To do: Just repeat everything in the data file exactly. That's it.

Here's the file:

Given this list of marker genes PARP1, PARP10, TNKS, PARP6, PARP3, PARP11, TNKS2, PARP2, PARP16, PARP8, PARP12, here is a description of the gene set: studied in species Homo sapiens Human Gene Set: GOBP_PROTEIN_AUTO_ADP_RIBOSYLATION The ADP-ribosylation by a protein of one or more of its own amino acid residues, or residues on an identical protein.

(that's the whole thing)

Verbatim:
Given this list of marker genes PARP1, PARP10, TNKS, PARP6, PARP3, PARP11, TNKS2, PARP2, PARP16, PARP8, PARP12, here is a description of the gene set: studied in species Homo sapiens Human Gene Set: GOBP_PROTEIN_AUTO_ADP_RIBOSYLATION The ADP-ribosylation by a protein of one or more of its own amino acid residues, or residues on an identical protein.